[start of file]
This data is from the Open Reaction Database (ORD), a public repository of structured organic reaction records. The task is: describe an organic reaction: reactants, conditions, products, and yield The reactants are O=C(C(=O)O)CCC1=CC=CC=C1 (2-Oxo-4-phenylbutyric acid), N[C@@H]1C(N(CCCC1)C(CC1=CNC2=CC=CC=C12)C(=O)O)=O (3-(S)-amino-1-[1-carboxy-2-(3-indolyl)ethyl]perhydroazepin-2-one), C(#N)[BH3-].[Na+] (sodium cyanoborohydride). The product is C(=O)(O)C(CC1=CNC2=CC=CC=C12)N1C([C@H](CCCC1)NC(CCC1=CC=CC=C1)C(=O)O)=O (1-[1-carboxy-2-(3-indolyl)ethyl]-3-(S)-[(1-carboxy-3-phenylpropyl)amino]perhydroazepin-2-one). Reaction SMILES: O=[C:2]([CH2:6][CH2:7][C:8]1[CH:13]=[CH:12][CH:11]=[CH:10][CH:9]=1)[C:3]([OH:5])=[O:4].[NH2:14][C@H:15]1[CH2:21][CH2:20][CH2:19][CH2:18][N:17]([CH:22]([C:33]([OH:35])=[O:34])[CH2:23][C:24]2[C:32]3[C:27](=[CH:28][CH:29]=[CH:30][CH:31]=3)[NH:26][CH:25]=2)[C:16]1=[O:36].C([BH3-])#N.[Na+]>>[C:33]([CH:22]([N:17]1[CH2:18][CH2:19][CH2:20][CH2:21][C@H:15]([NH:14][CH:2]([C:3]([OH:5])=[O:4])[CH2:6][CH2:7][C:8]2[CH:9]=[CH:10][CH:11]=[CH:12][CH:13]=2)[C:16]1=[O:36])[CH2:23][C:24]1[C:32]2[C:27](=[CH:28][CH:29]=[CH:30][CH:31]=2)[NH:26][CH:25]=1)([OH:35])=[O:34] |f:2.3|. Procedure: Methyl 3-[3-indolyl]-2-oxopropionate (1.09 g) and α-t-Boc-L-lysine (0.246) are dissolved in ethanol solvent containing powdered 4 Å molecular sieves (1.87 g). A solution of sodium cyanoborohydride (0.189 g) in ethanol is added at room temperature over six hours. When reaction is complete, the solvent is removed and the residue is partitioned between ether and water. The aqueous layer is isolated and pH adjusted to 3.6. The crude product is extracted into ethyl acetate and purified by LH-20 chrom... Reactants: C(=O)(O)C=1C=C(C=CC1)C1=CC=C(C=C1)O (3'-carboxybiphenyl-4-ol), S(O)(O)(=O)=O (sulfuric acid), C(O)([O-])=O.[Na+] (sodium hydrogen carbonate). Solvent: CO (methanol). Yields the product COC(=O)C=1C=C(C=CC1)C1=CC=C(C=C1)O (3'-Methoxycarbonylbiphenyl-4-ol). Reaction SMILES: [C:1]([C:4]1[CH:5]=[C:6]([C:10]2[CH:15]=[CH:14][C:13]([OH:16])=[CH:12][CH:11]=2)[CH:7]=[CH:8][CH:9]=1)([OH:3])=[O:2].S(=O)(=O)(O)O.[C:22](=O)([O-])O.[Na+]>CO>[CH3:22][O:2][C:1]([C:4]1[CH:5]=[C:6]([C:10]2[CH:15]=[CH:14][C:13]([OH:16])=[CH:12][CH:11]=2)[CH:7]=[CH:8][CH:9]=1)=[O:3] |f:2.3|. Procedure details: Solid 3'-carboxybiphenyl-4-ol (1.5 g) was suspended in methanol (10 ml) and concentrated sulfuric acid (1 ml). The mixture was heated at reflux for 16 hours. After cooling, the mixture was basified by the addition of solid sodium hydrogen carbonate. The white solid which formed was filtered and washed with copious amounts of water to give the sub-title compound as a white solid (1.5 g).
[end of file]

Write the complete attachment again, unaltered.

This data is from the Open Reaction Database (ORD), a public repository of structured organic reaction records. The task is: describe an organic reaction: reactants, conditions, products, and yield The reactants are O=C(C(=O)O)CCC1=CC=CC=C1 (2-Oxo-4-phenylbutyric acid), N[C@@H]1C(N(CCCC1)C(CC1=CNC2=CC=CC=C12)C(=O)O)=O (3-(S)-amino-1-[1-carboxy-2-(3-indolyl)ethyl]perhydroazepin-2-one), C(#N)[BH3-].[Na+] (sodium cyanoborohydride). The product is C(=O)(O)C(CC1=CNC2=CC=CC=C12)N1C([C@H](CCCC1)NC(CCC1=CC=CC=C1)C(=O)O)=O (1-[1-carboxy-2-(3-indolyl)ethyl]-3-(S)-[(1-carboxy-3-phenylpropyl)amino]perhydroazepin-2-one). Reaction SMILES: O=[C:2]([CH2:6][CH2:7][C:8]1[CH:13]=[CH:12][CH:11]=[CH:10][CH:9]=1)[C:3]([OH:5])=[O:4].[NH2:14][C@H:15]1[CH2:21][CH2:20][CH2:19][CH2:18][N:17]([CH:22]([C:33]([OH:35])=[O:34])[CH2:23][C:24]2[C:32]3[C:27](=[CH:28][CH:29]=[CH:30][CH:31]=3)[NH:26][CH:25]=2)[C:16]1=[O:36].C([BH3-])#N.[Na+]>>[C:33]([CH:22]([N:17]1[CH2:18][CH2:19][CH2:20][CH2:21][C@H:15]([NH:14][CH:2]([C:3]([OH:5])=[O:4])[CH2:6][CH2:7][C:8]2[CH:9]=[CH:10][CH:11]=[CH:12][CH:13]=2)[C:16]1=[O:36])[CH2:23][C:24]1[C:32]2[C:27](=[CH:28][CH:29]=[CH:30][CH:31]=2)[NH:26][CH:25]=1)([OH:35])=[O:34] |f:2.3|. Procedure: Methyl 3-[3-indolyl]-2-oxopropionate (1.09 g) and α-t-Boc-L-lysine (0.246) are dissolved in ethanol solvent containing powdered 4 Å molecular sieves (1.87 g). A solution of sodium cyanoborohydride (0.189 g) in ethanol is added at room temperature over six hours. When reaction is complete, the solvent is removed and the residue is partitioned between ether and water. The aqueous layer is isolated and pH adjusted to 3.6. The crude product is extracted into ethyl acetate and purified by LH-20 chrom... Reactants: C(=O)(O)C=1C=C(C=CC1)C1=CC=C(C=C1)O (3'-carboxybiphenyl-4-ol), S(O)(O)(=O)=O (sulfuric acid), C(O)([O-])=O.[Na+] (sodium hydrogen carbonate). Solvent: CO (methanol). Yields the product COC(=O)C=1C=C(C=CC1)C1=CC=C(C=C1)O (3'-Methoxycarbonylbiphenyl-4-ol). Reaction SMILES: [C:1]([C:4]1[CH:5]=[C:6]([C:10]2[CH:15]=[CH:14][C:13]([OH:16])=[CH:12][CH:11]=2)[CH:7]=[CH:8][CH:9]=1)([OH:3])=[O:2].S(=O)(=O)(O)O.[C:22](=O)([O-])O.[Na+]>CO>[CH3:22][O:2][C:1]([C:4]1[CH:5]=[C:6]([C:10]2[CH:15]=[CH:14][C:13]([OH:16])=[CH:12][CH:11]=2)[CH:7]=[CH:8][CH:9]=1)=[O:3] |f:2.3|. Procedure details: Solid 3'-carboxybiphenyl-4-ol (1.5 g) was suspended in methanol (10 ml) and concentrated sulfuric acid (1 ml). The mixture was heated at reflux for 16 hours. After cooling, the mixture was basified by the addition of solid sodium hydrogen carbonate. The white solid which formed was filtered and washed with copious amounts of water to give the sub-title compound as a white solid (1.5 g).